Your dog’s paws are like his shoes. If your shoes were cracked, broken or otherwise in disrepair, you’d probably be, at best, uncomfortable and possibly in pain.
It’s quite common for pet owners to see their dog’s bodies as relatively self-sustaining, but many external factors can affect their health and happiness. The weather should always be taken into account when planning your dog’s outdoor activities.
Dog boots and protective waxes are popular in the colder months. As a Canadian, I have experienced firsthand the ravaging effects of a harsh Canadian winter, but we often overlook how much damage our summers can do, too.
Think about walking down the street barefoot on a typical August afternoon. Ouch, right? Well, imagine how your dog feels on his daily walks. Most dogs aren’t complainers, so you may not even realize the damage right away.
The heat from walking or running on pavement can burn the skin on the pads of their feet. This can result in cracked, raw, and tender tissues. Pain associated with paw burns can reduce activity and affect mobility. If not corrected, it can cause permanent damage.
Not every province experiences blistering summer heat, but Canada still gets pretty darn hot. Come May- or maybe more like June- we put away our mittens and toques and whip out the flip flops and sunscreen.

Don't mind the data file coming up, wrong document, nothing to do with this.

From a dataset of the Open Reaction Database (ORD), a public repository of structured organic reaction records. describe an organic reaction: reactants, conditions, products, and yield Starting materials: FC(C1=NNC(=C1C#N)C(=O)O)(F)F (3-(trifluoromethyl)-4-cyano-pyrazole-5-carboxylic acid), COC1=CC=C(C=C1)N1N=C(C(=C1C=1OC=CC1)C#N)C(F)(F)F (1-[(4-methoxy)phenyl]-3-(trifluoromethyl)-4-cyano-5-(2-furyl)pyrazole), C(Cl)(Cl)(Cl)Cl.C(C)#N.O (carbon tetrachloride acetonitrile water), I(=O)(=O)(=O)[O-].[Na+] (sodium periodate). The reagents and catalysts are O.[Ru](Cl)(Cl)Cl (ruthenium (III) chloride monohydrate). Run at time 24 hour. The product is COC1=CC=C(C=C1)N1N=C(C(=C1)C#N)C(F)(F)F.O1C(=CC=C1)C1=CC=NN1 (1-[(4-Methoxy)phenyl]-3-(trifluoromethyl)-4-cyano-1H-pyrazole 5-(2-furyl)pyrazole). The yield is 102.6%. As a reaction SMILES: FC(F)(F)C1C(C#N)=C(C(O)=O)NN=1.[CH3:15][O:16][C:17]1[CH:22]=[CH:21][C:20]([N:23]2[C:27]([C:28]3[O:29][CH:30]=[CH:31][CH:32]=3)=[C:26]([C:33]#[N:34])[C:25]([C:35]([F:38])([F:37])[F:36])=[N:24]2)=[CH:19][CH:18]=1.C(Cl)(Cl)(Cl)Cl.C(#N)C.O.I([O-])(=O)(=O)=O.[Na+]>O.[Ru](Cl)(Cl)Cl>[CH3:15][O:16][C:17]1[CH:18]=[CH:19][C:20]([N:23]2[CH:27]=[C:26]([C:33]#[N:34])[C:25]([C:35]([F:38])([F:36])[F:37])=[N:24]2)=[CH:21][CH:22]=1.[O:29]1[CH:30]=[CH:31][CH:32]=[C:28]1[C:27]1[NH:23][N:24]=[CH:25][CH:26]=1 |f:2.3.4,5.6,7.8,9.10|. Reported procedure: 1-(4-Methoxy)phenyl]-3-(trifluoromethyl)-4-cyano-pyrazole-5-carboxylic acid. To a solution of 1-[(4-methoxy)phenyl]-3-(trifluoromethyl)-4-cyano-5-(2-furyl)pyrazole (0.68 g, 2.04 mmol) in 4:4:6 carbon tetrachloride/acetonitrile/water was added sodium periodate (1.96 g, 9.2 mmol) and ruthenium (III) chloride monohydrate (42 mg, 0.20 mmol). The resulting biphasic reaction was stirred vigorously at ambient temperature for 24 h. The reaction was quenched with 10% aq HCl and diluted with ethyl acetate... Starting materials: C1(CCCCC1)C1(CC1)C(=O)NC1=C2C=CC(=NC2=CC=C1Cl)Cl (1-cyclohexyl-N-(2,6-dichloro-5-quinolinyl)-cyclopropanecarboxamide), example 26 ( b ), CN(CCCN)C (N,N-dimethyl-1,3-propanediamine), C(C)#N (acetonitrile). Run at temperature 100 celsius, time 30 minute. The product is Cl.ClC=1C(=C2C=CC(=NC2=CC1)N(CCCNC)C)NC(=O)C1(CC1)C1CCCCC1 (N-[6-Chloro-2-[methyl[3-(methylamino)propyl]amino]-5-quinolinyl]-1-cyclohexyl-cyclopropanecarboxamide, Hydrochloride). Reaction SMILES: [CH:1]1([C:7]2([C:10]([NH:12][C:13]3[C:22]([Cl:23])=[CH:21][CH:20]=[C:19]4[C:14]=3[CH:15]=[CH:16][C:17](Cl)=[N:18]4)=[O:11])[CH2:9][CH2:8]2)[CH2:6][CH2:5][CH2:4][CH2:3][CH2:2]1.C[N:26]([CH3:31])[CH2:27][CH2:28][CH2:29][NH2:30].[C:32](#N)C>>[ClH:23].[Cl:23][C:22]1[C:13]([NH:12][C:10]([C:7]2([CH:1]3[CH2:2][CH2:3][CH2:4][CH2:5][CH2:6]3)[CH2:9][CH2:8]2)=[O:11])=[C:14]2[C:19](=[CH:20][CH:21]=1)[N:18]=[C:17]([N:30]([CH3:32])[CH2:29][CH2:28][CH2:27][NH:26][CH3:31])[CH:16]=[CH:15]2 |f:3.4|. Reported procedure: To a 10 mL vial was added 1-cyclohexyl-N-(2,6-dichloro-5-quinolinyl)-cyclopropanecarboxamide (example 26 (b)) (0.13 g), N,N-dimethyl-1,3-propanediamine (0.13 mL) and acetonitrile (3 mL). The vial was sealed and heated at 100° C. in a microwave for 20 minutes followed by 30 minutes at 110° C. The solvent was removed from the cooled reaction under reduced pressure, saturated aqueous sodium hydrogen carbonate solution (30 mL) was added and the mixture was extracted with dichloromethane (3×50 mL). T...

We understand how the sun and heat can affect us and how to protect ourselves, but what are we doing to protect one of the most sensitive spots on our dog’s bodies? The answer is not enough, but we can help you change that.
How to Heal Burnt Paws
Take a good look at your dog’s paws. If your dog has been showing signs of pain after a summer walk, it probably means that he has burnt or damaged his pads in some way already.
If the damage is minor and superficial, then make sure to clean the areas to remove bacteria and prevent infection. Gently scrub the wound using soap and water. Avoid alcohol-based cleaners and disinfectants as they will sting. Apart from that, they can dry out the damaged area of the pad further.
Dry the area and keep your dog indoors or on soft surfaces for a day or two. This is to allow the skin to partially heal.
Deeper or larger wounds may need to be wrapped with sterile gauze or bandages until the healing process is well underway. Try to discourage your dog from licking at, chewing on or scratching with that paw while it is healing. This will prevent bacteria from getting into the wound and reduce the risk of infection.
Once the area is free of any open wounds, apply a topical conditioning treatment to moisturize the pad and allow the area to heal fully. Coconut oil and aloe vera are great natural topical treatments. They are gentle and safe to ingest if your dog licks that paw after application. Resume normal outdoor activities, but avoid pavement and extreme heat.
If the damage to the paw is causing pain, limiting mobility or is getting worse, then it’s imperative that you take your dog to the vet. Open wounds can lead to infections and, when left unattended, can develop into more severe conditions.